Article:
how do 8-oxoguanine nucleotides form?
ROS, these nucleotides are as likely to binds with A as C
Cytoxan and platinum compounds are used as what? why?
cancer therapies b/c they stop DNA replication
Contrast HbS, HbC, HbF, HbE, HbA
HbS: sickle cell Hb (Glu6Val)
HbC: abnormal Hb caused by Glu6Lys mutation; form HbC crystals
HbF: fetal Hb
HbE: a non-detrimental variant of Hb
HbA: normal adult Hb
what is Heinz Body Hemolytic Anemia?
unstable Hb that degrades and coagulates in RBCs to form Heinze bodies. RBC hemolyze
What are the two main causes of hemolytic anemia? what is the MOA?
G6PD Deficiency: decreased NADPH and glutathione results and increased damaging ROS (bite cells)
PK deficiency: decreased ATP produced (Acanthocytes)
what are three ways in which protein folding is "helped" (prevents aggregates)
PDI, PPI, Chaperones
what are 4 diseases of protein folding?
localized amyloids (azheimers), prion disease, alpha-1-antitrypsin deficiency, systemic amyloidosis
how do high MW chaperones function?
form anfinsen cage around proteins that seqeuster them from the crowded folding environment
when do you optimize sensitivity
when you want to decrease the number of false negative; diseases that are easily spread
when do you want to optimize specificity?
when you want to decrease the number of false positives; for diseases that are deadly
what causes systemic lupus erythematosus? symptoms?
autoimmune disorder that attacks SnRNPs (used in RNA splicing). joint pain, swelling, butterfly rash on face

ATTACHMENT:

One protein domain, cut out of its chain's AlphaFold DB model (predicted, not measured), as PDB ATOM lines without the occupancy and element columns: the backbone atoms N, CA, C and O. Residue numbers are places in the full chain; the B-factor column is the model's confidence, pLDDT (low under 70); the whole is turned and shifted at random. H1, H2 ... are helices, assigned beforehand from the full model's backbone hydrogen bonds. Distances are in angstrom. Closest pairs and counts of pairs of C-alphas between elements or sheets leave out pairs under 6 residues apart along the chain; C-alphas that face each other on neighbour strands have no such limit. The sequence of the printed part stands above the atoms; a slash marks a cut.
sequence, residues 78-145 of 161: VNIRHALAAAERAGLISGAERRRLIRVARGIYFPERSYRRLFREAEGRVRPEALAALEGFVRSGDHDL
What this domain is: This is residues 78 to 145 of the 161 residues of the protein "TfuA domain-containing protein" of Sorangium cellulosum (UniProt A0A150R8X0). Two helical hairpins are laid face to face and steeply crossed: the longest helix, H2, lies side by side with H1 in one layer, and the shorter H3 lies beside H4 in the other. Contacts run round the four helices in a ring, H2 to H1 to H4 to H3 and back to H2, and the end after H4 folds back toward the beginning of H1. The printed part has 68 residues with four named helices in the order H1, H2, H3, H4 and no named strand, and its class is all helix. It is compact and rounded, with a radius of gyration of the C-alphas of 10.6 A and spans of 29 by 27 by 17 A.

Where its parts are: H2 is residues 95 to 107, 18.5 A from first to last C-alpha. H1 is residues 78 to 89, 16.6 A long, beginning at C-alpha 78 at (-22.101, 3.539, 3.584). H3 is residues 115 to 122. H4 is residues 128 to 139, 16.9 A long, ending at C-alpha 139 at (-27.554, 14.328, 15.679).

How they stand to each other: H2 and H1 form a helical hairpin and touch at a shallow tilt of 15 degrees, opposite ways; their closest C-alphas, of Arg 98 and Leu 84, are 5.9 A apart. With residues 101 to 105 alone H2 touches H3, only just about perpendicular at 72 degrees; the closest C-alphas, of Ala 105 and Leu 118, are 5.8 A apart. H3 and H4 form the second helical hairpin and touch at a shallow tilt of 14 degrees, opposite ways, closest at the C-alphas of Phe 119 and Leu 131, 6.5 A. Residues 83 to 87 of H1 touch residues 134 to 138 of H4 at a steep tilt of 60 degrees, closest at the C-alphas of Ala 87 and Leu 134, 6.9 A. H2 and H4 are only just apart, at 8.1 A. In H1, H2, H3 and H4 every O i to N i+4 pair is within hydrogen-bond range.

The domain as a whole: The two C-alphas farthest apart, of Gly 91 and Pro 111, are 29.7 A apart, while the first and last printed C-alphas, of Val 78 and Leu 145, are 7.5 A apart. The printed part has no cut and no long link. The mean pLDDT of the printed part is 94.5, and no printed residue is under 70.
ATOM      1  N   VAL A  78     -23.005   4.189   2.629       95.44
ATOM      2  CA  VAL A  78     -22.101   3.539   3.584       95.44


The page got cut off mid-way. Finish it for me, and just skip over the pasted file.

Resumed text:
what causes testicular feminization
46, XY individuals that lack androgen receptors (TFs, b/c androgen diffuse through PM)
what are the 4 types of protein-membrane assoications? which are integral? peripheral? which can be removed by a change in pH or ionic composition? which must be removed by detergent?
Integral: transmembrane, membrane associated, lipid linked; removed with detergant
peripheral: protein attached; removed by change in pH or ionic composition
Cell cortex vs. glycocalyx
Cell cortex: meshwork of proteins inside the cell; stabilizes PM
Glycocalyx: layer of sugar on outer membrane that serves to lubricate cells, cell-cell recognition and protects from mechanical damage
what is the role of clatherin and adaptin?
Buzz word: vesicle budding!
Clatherin forms a protein coat around budding vesicles through its attachment to adaptin (adaptin attaches to cargo receptor which is a transmembrane protein that attaches to intracellular cargo); clatherin and adaptin help the vesicle pinch off (dynamin) and sorts cargo within the vesicle